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I’m watching E! News, the ‘Giuliana and Bill’ reality show, *hides face*. It’s the episode after Giuliana has a double mastectomy in her fight against breast cancer, and in explaining her scars to horrified friends, she says:

“I have to live with these scars everyday, but I don’t mind. When I see them, they remind me of a trying period that I have gone through, and that I have overcome.”

Forgive me for being a crybaby, but that brought tears to my eyes. Not only because I also have scars which I can’t run away from no matter how hard I try, but because overcoming is such damn hard business.

Many times in life we pretend that we don’t hurt, we try to hide our pain, to shut down our emotions. However, pain is what makes us human. Emotions are what make us real. Physical, emotional, mental scars may disgust others, and even us, but they represent something that was once living, painful, present, but that we have gone past, that we have gone through. That has healed.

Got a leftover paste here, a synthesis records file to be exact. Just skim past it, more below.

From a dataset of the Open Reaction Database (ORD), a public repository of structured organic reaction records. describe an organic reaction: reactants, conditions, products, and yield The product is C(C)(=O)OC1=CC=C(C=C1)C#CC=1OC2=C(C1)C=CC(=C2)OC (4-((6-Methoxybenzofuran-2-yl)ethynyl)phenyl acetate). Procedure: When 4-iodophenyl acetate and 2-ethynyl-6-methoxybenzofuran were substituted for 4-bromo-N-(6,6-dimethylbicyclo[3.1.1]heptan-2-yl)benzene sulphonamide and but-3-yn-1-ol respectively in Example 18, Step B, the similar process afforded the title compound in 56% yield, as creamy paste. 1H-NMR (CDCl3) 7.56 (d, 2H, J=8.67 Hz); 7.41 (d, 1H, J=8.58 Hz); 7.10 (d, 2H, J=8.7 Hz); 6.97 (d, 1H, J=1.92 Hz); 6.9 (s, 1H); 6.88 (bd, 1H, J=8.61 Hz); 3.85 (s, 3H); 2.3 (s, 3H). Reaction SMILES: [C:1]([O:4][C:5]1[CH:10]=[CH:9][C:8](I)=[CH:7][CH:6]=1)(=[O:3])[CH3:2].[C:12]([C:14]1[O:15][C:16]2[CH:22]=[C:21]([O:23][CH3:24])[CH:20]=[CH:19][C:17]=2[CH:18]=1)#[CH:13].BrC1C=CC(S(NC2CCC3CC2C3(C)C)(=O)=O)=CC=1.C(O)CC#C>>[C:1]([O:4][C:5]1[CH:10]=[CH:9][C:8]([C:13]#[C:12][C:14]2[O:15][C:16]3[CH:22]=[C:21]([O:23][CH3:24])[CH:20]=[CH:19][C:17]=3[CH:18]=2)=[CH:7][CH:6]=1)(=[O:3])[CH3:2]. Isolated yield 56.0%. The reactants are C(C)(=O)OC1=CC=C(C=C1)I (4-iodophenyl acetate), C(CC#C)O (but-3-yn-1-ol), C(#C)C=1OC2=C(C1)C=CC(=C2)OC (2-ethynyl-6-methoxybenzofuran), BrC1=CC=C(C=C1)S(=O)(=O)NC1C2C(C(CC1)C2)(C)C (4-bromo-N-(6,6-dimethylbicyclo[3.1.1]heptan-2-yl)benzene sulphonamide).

So next time that you look at that horrid scar, that missing limb, think of that trying period, burst into tears at that painful memory, don’t be ashamed to own up to the hurt. Don’t be embarrassed for showing emotion. Be proud of your feelings, because they make you human. Be proud of your scars, because they are your badge of honor – they are proof that you have overcome.

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Forgive and forget.

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*peers at cobwebs*